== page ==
MSG?

I was shocked too. I went to my kitchen, checking the cupboards and the fridge.

Read moreMSG: Causes obesity, is toxic and destroys your brain

Pentagon Fights EPA On Pollution Cleanup

The Defense Department, the nation’s biggest polluter, is resisting orders from the Environmental Protection Agency to clean up Fort Meade and two other military bases where the EPA says dumped chemicals pose “imminent and substantial” dangers to public health and the environment.

The Pentagon has also declined to sign agreements required by law that cover 12 other military sites on the Superfund list of the most polluted places in the country. The contracts would spell out a remediation plan, set schedules, and allow the EPA to oversee the work and assess penalties if milestones are missed.

The actions are part of a standoff between the Pentagon and environmental regulators that has been building during the Bush administration, leaving the EPA in a legal limbo as it addresses growing concerns about contaminants on military bases that are seeping into drinking water aquifers and soil.

Under executive branch policy, the EPA will not sue the Pentagon, as it would a private polluter. Although the law gives final say to EPA Administrator Stephen L. Johnson in cleanup disputes with other federal agencies, the Pentagon refuses to recognize that provision. Military officials wrote to the Justice Department last month to challenge EPA’s authority to issue the orders and asked the Office of Management and Budget to intervene.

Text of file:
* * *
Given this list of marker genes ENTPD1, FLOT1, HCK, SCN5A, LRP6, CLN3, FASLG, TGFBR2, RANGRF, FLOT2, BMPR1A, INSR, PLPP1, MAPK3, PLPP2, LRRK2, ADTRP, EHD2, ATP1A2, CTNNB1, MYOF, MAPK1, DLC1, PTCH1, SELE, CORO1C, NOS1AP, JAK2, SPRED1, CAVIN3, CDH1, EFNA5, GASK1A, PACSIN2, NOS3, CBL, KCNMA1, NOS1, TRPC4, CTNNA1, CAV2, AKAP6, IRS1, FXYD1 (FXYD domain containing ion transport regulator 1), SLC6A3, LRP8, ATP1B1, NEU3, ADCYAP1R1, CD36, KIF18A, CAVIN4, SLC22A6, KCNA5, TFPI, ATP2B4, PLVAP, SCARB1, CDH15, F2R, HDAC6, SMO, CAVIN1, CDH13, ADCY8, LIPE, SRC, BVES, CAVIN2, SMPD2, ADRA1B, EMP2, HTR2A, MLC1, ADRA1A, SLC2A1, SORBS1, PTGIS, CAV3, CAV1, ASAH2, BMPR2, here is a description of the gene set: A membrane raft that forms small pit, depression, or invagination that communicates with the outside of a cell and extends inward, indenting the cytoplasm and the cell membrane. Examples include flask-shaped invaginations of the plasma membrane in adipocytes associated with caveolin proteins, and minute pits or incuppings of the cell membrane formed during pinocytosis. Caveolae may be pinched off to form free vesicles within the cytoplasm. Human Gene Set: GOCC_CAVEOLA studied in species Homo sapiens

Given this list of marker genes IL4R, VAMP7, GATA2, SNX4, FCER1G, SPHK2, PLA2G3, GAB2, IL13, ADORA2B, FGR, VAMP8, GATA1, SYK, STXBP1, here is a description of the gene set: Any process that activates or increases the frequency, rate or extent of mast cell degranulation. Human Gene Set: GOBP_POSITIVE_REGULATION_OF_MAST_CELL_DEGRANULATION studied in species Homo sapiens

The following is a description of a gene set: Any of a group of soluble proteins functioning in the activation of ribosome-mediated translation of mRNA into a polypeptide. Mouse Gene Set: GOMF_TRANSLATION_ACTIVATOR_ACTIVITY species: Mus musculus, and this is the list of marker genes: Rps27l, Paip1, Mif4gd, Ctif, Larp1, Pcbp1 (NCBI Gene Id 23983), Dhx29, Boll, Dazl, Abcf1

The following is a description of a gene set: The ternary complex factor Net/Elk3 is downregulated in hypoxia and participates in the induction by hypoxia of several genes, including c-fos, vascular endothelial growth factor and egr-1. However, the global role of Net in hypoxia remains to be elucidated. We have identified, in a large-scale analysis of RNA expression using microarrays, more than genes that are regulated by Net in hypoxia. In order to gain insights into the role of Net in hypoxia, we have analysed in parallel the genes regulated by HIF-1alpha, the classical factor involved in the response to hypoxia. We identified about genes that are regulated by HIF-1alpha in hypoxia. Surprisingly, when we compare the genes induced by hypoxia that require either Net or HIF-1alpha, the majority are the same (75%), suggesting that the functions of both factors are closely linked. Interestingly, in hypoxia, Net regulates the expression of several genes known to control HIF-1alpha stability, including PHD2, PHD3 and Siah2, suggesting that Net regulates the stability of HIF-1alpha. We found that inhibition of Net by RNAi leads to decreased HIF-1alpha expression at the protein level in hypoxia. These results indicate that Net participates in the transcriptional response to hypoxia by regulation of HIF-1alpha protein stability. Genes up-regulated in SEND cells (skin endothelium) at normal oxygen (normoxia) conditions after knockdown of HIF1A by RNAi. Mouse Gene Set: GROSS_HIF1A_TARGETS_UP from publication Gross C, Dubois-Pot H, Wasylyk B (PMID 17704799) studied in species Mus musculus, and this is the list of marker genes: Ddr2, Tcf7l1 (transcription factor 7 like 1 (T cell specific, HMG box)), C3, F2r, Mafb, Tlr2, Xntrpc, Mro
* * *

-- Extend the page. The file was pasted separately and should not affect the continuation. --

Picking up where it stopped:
Experts in environmental law said the Pentagon’s stand is unprecedented.

“This is stunning,” said Rena Steinzor, who helped write the Superfund laws as a congressional staffer and now teaches at the University of Maryland Law School and is president of the nonprofit Center for Progressive Reform. “The idea that they would refuse to sign a final order — that is the height of amazing nerve.”

Pentagon officials say they are voluntarily cleaning up the three sites named in the EPA’s “final orders” — Fort Meade in Maryland, Tyndall Air Force Base in Florida and McGuire Air Force Base in New Jersey.

Fort Meade borders residential areas in fast-growing Anne Arundel County; Tyndall and McGuire are in less-populated regions. At all three sites, the military has released toxic chemicals — some known to cause cancer and other serious health problems — into the soil and groundwater.

But the EPA has been dissatisfied with the extent and progress of the Pentagon’s voluntary efforts.

“Final orders” are the EPA’s most potent enforcement tool. If a polluter does not comply, the agency usually can go to court to force compliance and impose fines up to $28,000 a day for each violation.

Read morePentagon Fights EPA On Pollution Cleanup

Low Sperm Counts and Deformed Penises: The Chemical Industry Has a Hold on Your Reproductive Future

By Joshua Zaffos, Colorado Springs Independent
Posted on June 26, 2008

From car seats to condoms, nasty compounds have invaded our lives.
Hormones are going haywire, and our human future is at risk.

I am half the man my father is.

This disturbing fortune came to me about five years ago, but not from an odd relative or a sadistic girlfriend. Instead, this dinner-table diagnosis came from Theo (short for Theodora) Colborn, an internationally known scientist who has helped develop the field of research exploring how chemical compounds interfere with the hormones that guide human development.

Known as endocrine disruption, chemicals found in computer screens and car seats, shower curtains and shampoo, plastic water bottles and prophylactics are skewing our odds against cancers and causing developmental delays and reproductive roadblocks, including declining sperm counts.